Introduction: Make a Panel Gauge
If you want to mark lines parallel to an edge, you need a panel gauge.
They're easy to make out of any scraps you have lying around the workshop, and I'll explain how in the following steps.
If you would like to see this one being made, then I have a video here:
A SketchUp model is also available to download from my website:
Step 1: Make the Stock
The stock is the main body of the gauge. It has a rebate (rabbit) that acts as a fence against the edge of the panel being marked out, and a through mortise that holds the beam. A small wedge holds the beam in place, once the desired gauging distance has been set.
Take a 10" to 12" length of 3"x2" hardwood, and plane two adjoining surfaces at ninety degrees to each other. One will be the base of the stock, the other will be the face.
Mark in a 1/4" x 1/4" rebate where the base meets the face. This will form the fence. By using a rebate, the gauge will sit on the edge of a panel without the risk of pivoting on the beam.
Mark in a 1/2" x 1-1/2" mortise, with an additional 3/8" extension on one end for a wedge, in the centre of the face and abutting the rebate.
To lighten the stock, mark in a profile that is thick around the mortise, and narrow towards each end. You can copy mine, or make something up yourself.
Knife in the mortise and extension, and then chop the mortise right through. When you're done, extend the mortise on the face out to the 3/8" extension, and on the opposite face by 1/4". This produces a sloped recess into which the wedge can be slid to tighten up the beam.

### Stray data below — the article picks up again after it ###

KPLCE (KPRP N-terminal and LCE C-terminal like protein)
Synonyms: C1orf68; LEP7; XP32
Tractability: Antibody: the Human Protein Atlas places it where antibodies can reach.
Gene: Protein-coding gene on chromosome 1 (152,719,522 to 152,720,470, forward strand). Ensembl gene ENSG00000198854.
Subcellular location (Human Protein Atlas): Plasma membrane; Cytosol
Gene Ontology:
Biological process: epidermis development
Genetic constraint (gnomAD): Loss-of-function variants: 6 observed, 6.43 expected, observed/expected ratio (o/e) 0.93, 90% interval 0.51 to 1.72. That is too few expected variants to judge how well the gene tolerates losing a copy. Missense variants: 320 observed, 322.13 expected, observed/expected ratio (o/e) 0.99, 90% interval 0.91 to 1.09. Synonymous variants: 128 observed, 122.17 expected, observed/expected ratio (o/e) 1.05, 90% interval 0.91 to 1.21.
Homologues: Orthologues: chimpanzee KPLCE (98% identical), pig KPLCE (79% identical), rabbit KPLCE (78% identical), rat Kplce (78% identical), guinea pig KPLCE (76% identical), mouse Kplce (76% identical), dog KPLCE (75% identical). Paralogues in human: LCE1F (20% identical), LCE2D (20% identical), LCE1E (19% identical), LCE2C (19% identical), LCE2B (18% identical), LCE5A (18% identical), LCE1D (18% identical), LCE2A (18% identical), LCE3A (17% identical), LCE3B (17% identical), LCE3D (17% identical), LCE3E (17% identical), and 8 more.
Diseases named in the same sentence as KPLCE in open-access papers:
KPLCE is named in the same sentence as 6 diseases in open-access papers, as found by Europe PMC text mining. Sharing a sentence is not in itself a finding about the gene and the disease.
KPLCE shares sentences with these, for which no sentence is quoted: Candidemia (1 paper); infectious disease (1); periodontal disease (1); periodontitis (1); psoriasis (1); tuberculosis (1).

Cut the rebate, which should just meet the edge of the mortise.
Finally cut away all the waste to reveal the finished stock.
Step 2: Make the Beam
Plane a 2' to 3' length of hardwood to 1/2" x 1-1/2".
Fit to the mortise thickness, before running a small bevel on all edges.
Drill a hole through the beam to take a pencil, about 2" from the end, and make a saw cut through this hole from the end, and extending to about 4". Check that by squeezing the end together, a pencil is firmly gripped in the hole. If not, widen the saw kerf using a thicker saw.
Finally drill a cross hole about 1" from the end to accept a bolt with a knurled nut.
Step 3: Final Fittings
Saw out a headed wedge, and size to fit the mortise.
Thickness the wedge so that it tightens up on the beam before the head reaches the mortise, but after it's tip emerges from the other end of the mortise by at least 1/4". This will allow for both setting and releasing with a light tap.
Install a bolt with a knurled nut into the tightening hole in the beam, and grip a pencil ready to get to work.
Thanks for viewing my Instructable, I hope you enjoyed it.
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